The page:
Reflecting on my first couple of months working here, there’s a lot to talk about. But for this blog, I want to focus on the one thing that stands out for me personally: The World Watching presentation that I gave at the end of May. The World Watching presentations are given twice yearly by foreign people by way of teaching the good people of Yasu about different cultures and societies around the world. At the end of March Takeda-san asked me if I’d like to present. Not having the full details, and with absolutely no reasonable way of saying no to my brand new employers, I said “Yes, I’d love to!” in the most positive voice that I could muster.
I’m fairly nervous about public speaking even in English on occasion, but to give a speech in Japanese for 90 minutes was a new thing indeed for me. I spent the Saturday before flitting between panicking about the grave importance of the presentation, and remembering that a bunch of people going to a community centre to watch a free speech probably weren’t going to be overly discerning. By Sunday morning, the latter feeling had won out, and I felt pretty relaxed. Especially after I’d met all the YIFA staff and members, and realized they all were right behind me. Everybody wanted me to do well.
I decided rather than preparing a script perfectly beforehand, I would just rely on more natural, off-the-cuff language. I hoped doing so would make it a bit more personable and interesting for the audience, and I think it probably worked out that way, save a couple of times where my Japanese failed me… I prepared some interesting material* and worked hard on the PowerPoint, so the core of the presentation went quite well, and even those who were bored senseless must have been happy when I busted out the CORNISH PASTIES (see pictures below) halfway through. Bringing home-made pasties was basically just a bribe to make people like me, but—in my defense—it was a resounding success. People gave me good feedback, the best of which was one fellow who reported that Cornish pasties (a very simple pie filled with meat and potato) are like a mix between taiyaki, pizza and nikuman... Imagine that!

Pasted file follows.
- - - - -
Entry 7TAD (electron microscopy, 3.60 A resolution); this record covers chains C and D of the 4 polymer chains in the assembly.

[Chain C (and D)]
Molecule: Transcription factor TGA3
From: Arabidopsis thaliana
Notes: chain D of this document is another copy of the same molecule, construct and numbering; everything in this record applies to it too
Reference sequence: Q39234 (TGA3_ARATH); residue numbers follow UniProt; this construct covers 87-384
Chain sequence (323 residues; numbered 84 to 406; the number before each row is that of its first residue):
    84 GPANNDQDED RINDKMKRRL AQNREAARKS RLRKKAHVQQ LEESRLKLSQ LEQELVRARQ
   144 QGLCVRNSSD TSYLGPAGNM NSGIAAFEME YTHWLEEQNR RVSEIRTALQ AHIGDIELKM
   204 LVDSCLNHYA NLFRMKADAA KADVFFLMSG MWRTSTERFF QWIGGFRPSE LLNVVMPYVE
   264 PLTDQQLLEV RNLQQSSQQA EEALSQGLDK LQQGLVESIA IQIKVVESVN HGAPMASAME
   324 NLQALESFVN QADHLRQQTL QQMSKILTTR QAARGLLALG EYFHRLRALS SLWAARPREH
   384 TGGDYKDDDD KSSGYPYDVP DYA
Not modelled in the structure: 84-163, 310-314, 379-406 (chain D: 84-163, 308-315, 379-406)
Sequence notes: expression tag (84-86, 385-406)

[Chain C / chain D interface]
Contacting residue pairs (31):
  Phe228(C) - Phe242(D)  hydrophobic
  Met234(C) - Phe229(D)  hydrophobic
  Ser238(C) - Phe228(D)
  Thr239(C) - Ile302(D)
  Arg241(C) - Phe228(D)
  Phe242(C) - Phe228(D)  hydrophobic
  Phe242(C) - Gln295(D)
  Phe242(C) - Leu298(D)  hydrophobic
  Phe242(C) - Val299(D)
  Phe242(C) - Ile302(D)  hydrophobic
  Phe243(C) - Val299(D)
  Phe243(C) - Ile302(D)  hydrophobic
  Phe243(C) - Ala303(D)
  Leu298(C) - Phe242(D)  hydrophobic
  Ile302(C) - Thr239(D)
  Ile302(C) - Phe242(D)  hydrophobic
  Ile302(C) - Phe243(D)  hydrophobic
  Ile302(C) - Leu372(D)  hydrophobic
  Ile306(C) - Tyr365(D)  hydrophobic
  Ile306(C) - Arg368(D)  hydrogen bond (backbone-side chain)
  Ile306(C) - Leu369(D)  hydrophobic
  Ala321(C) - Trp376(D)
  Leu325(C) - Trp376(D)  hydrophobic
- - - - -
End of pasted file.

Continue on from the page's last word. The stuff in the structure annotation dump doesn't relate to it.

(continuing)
Towards the end of the presentation we had a group discussion about similarities differences between Japanese and British people where some interesting (and hugely generalist!) ideas came up. Some examples included: SIMILARITIES
A history of imperialism Driving on the left Speaking quietly indoors Being bad at foreign languages DIFFERENCES Relative warmth of toilet seats Groupism VS Individualism
Different sense of time Relative safety in the night-time Paying with cash/ card
Speaking of the differences in terms of thinking about time, at the end of the presentation I showed a video by Yuriko Kotani, a Japanese comedian who lives and works in the U.K. I painstakingly added the subtitles to the video file, so I was glad that it was so well received by everyone. I’ll pop it here too, just in case anyone has A) actually read this far and B) is interested in watching it.
Just when I was ready to run out the door, I had a microphone shoved back in my face in time for the dreaded audience questions. This was the time when my Japanese let me down the most to be honest, though the audience remained patient enough with me. The questions were various, ranging from the simple: Question: Why don’t Brits eat snacks when drinking beer? Answer: Because we view that as a waste of stomach space. To the basically incomprehensible: Question: something…blah blah blah…textbooks… blah blah …biographies … something …Japanese … pottery… blah blah blah… children in Britain? Answer: Shakespeare is a good and famous writer.
Overall, I was very happy with the presentation, in spite of some difficulties (mainly language-based ones). Funnily enough, I was both proud that I was able to do a (largely) successful presentation all in Japanese, while also feeling that I really need to improve my language skills. I hope I’ll have another chance to do a presentation like that, and next time I think I’ll be able to do even better.
Our next World Watching will be in December (subject not yet decided) and I hope you’ll consider joining us for it. Please check the website for more information closer to the time!
*example of said interesting material: 76% of the U.K is farmland compared with 13% of Japan... INTERESTING